Don’t sell those oil stocks yet! Back at the beginning of the year, I anticipated that coming conflict between Russia and the Ukraine would drive up the price of oil, and the stocks I added to my portfoliohene stocks (COP, EQNR, LNG) have all been up big. But, I don’t think it’s time to sell yet. Why? Summer. Summer is the big driving season in the Northern Hemisphere, and right now (in what’s called the “shoulder season”) reserves of gasoline are supposed to be replenished in anticipation of summer. But that’s not happening due to Russia-Ukraine, and I think with summer we will see prices for oil spike even higher. That’s why I wouldn’t sell these stocks yet. (And that’s despite of the selling today, March 28, on more lockdowns in China)
The United States and Europe have reached an agreement to expand U.S. supplies of natural gas to Europe in an effort to reduce Europe’s dependence on Russian natural gas.
Details are bit vague. And wishful thinking is a big ingredient. The basis problem is that Russia supplies Europe with 150 billion cubic meters of natural gas every year via pipelines. U.S. and other sources can’t match increase production to that level and the infrastructure to get the gas to Europe simply doesn’t exist. Yet the goal has now been put on paper and the agreement promises that Europe will get at least 15 billion cubic meters of additional LNG supplies by the end of the year. Even though it is not clear where the natural gas welcome from or how ti will be delivered.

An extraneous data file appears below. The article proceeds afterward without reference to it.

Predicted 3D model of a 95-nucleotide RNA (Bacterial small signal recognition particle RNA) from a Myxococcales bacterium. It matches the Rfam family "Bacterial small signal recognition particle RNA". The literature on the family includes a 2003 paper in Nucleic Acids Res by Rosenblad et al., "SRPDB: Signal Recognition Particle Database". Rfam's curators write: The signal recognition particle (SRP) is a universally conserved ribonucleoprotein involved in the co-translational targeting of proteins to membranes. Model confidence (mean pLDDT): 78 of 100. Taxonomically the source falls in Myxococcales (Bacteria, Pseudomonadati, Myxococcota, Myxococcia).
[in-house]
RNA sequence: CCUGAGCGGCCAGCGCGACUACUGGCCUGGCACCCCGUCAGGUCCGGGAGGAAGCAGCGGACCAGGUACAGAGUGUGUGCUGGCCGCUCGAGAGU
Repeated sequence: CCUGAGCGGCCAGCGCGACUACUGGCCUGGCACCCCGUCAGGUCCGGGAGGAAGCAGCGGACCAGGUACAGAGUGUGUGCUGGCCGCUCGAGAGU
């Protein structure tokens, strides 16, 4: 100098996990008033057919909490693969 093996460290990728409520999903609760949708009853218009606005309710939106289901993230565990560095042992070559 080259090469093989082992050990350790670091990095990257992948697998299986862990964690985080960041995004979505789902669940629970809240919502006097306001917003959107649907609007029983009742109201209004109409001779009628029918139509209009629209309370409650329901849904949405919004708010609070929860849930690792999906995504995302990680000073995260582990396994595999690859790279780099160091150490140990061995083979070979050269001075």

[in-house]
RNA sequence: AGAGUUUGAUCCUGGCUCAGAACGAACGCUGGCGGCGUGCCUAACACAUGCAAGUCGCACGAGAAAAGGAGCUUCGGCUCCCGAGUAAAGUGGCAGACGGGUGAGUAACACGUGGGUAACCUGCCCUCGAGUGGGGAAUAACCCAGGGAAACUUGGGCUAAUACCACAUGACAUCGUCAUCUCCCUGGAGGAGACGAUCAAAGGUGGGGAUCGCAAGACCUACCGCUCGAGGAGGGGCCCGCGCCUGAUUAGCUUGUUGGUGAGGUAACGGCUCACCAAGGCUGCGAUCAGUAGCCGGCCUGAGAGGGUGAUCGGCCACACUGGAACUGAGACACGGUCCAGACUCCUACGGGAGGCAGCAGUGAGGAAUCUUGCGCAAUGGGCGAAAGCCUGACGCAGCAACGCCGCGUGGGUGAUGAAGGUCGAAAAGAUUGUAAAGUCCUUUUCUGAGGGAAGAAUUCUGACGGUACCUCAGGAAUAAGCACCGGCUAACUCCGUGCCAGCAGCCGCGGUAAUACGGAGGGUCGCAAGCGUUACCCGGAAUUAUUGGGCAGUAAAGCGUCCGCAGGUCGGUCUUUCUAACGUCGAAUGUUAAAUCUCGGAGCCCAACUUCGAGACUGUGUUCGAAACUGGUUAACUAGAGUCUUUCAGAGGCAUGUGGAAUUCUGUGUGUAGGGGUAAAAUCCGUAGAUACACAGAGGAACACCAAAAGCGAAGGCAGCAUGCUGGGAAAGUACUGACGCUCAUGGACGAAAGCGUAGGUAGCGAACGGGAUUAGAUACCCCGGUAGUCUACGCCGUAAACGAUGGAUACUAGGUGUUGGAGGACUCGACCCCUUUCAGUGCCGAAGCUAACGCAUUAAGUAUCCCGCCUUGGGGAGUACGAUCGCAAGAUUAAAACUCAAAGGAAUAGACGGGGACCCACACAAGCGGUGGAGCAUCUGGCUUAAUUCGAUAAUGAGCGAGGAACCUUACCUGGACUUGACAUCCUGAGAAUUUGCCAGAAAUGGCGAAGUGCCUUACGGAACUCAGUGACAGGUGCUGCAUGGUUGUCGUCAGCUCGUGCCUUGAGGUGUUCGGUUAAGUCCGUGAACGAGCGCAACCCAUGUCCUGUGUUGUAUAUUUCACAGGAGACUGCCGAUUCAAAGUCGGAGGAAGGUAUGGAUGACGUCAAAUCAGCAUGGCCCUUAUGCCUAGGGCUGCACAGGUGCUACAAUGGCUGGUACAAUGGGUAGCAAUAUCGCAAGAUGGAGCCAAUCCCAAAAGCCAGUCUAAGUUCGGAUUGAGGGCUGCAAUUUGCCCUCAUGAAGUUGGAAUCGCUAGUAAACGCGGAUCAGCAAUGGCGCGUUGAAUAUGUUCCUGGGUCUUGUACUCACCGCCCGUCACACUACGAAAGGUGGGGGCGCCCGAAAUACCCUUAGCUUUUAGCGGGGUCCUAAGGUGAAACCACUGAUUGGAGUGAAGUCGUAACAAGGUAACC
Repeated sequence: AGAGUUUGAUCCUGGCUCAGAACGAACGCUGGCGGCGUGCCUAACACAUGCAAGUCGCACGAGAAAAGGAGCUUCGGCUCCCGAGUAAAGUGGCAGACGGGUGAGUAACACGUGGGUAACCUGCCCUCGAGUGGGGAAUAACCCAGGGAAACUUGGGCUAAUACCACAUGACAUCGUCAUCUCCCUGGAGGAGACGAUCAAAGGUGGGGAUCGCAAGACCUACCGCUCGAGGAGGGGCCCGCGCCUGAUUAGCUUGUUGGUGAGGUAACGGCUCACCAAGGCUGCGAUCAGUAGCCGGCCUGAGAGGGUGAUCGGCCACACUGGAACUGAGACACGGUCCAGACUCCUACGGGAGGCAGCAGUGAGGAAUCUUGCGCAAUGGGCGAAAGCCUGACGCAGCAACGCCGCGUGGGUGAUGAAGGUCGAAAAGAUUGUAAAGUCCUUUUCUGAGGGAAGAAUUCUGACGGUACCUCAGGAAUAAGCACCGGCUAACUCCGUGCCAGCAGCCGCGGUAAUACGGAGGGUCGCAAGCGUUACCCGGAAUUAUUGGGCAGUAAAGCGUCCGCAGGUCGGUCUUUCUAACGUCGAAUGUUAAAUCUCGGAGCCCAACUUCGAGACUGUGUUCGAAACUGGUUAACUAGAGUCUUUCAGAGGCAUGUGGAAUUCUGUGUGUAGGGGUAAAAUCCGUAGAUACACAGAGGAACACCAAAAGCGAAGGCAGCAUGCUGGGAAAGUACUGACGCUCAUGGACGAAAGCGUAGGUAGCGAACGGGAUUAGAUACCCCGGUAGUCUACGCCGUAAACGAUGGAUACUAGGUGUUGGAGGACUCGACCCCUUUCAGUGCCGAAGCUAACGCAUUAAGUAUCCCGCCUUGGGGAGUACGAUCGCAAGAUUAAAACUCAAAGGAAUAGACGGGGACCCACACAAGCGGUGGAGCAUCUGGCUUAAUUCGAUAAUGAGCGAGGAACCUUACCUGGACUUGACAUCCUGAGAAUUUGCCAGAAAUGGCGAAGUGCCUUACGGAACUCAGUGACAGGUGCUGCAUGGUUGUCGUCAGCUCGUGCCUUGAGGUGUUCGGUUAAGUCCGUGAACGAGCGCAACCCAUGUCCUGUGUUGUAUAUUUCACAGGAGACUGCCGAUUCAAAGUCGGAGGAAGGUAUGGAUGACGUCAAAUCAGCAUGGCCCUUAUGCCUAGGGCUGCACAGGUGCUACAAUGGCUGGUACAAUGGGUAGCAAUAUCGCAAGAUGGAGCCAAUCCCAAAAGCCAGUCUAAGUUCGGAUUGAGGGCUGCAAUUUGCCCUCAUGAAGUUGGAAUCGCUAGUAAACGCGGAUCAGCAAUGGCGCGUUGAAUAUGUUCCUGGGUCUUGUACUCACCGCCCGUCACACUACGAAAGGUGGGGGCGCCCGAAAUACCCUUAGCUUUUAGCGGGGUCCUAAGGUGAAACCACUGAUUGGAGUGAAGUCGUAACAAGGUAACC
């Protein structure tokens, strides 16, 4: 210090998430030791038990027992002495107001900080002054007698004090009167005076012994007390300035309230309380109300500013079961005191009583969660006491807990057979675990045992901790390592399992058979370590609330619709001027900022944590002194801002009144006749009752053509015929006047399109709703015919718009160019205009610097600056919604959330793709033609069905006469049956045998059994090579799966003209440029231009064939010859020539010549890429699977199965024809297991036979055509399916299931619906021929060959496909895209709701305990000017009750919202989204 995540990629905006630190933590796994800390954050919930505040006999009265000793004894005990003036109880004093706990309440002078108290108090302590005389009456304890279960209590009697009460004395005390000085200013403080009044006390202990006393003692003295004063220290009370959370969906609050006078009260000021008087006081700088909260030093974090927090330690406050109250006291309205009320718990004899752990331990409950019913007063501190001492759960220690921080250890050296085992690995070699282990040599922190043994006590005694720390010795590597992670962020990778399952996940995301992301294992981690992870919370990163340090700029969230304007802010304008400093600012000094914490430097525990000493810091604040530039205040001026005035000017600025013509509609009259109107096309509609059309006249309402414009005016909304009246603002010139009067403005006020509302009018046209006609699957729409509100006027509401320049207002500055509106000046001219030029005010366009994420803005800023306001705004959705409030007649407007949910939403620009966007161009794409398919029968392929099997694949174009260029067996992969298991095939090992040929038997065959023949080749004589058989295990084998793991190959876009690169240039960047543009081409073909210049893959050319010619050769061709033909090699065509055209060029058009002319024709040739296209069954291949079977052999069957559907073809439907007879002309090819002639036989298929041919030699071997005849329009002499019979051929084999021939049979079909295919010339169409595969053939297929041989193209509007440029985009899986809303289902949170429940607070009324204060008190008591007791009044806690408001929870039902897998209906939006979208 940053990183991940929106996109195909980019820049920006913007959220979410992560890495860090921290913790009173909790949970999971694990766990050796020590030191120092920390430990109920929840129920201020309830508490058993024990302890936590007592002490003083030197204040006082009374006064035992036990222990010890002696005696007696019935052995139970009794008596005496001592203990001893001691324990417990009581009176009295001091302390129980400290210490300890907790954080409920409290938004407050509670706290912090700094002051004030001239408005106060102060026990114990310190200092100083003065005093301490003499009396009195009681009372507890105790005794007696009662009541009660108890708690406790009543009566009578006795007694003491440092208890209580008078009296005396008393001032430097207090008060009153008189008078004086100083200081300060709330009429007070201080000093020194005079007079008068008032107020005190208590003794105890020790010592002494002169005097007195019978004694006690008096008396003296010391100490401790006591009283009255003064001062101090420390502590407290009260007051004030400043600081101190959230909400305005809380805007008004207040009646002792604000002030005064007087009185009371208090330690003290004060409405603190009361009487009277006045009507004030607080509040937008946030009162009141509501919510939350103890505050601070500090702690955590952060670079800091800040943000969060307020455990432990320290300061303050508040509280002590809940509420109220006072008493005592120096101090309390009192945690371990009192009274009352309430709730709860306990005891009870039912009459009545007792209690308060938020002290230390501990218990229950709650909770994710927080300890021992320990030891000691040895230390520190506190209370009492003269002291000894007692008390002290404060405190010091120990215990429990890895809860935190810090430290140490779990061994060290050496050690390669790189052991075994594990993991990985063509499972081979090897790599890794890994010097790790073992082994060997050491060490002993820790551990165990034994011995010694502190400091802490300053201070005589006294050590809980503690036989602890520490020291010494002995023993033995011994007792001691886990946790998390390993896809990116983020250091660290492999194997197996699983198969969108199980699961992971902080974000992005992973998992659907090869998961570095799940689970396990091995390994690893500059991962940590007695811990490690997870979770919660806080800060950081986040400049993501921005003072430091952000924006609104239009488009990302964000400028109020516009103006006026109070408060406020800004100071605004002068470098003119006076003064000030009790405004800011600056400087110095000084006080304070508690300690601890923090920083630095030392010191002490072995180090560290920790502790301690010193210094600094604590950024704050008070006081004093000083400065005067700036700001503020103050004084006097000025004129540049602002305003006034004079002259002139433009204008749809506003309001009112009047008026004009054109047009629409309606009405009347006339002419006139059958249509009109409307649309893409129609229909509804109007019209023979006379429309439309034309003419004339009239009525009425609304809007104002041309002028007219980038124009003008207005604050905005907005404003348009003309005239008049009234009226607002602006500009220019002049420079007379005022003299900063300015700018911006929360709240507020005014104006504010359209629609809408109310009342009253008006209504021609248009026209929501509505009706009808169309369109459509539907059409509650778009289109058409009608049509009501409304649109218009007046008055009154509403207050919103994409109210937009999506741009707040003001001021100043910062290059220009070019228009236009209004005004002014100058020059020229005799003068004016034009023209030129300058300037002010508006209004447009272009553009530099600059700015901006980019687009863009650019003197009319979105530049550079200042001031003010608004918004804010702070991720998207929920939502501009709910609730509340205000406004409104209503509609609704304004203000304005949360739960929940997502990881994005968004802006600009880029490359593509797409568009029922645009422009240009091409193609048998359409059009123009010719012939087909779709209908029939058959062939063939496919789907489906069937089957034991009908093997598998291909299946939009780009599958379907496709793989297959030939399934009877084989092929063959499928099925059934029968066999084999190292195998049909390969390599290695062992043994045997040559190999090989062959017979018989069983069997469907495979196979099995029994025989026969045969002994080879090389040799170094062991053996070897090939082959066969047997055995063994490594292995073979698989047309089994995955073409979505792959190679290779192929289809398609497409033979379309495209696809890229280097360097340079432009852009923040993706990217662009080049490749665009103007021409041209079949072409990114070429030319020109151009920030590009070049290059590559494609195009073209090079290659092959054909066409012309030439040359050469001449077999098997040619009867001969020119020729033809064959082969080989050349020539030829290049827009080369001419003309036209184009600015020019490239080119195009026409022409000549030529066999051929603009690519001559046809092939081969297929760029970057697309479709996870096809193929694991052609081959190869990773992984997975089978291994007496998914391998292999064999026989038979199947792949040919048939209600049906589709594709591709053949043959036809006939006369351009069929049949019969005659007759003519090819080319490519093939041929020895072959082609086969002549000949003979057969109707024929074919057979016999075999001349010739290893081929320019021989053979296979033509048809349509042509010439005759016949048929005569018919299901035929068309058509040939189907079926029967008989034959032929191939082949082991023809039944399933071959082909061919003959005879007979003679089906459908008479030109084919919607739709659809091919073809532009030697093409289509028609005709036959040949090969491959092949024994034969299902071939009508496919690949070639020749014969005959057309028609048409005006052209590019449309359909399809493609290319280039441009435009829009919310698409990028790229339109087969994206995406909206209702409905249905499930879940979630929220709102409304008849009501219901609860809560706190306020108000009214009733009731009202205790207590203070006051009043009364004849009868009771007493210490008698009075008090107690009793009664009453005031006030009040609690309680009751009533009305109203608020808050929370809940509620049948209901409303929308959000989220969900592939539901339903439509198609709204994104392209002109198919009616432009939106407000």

Oil rallied again today with U.S. benchmark West Texas Intermediate up 4.79% on the day to $114.79 a barrel and international benchmark Brent up 5.12% to $121.39 a barrel. So, natural, oil and gas equities stocks are up today. And the broader market is down. What else isn’t new?
Norwegian oil and natural gas producer Equinor (EQNR) said Wednesday, March 16, that adjusted permits from the Norwegian government will allow higher natural gas production over summer from the North Sea Troll and Oseberg fields as well as the Heidrun fields in the Norwegian Sea. With European countries looking for alternatives to Russian natural gas Equinor can basically sell all the gas it can produce even at higher prices. Natural gas futures closed at $4.81 per million BTUs today in New York. That’s up from $3.80 on January 20. That’s a 26.6% increase. I added Equinor to my Volatility Portfolio back on January 21 as hedge against a Russian invasion of Ukraine and wide-reaching sanctions. That position is up 23.14% as of the close on March 18.
I suppose there is something else that could add to the supply of bad news today on oil supply, but we’ve already got a full dance card At 2 P.m. in New York U.S. crude benchmark West Texas Intermediate traded up 5.07% to $121.55 a barrel; international benchmark Brent crude was up 6.24% to $125.48 a barrel. Where to start?
Getting the the timing right on oil prices (and oil stocks) is very tricky–so I’m making just a limited move tomorrow, Monday, February 28
On Saturday the European Union nations that control SWIFT, the dominant global network connecting banks, announced that they would expel some specific Russian banks from the network. The U.S., Canada, and the United Kingdom agreed with the move. The U.S. and its European allies left open the question of sanctions directly on Russia’s central bank.
The move to deny access to SWIFT means that the named Russian banks, and I’m not naming them because I haven’t been able to find a list, won’t be able to pay other banks or receive funds from other banks. They will not be able to transact business with international banks over the SWIFT network for their client businesses. I’d expect that out of an abundance of understandable caution, many Western banks will refuse to do business with Russian banks at all.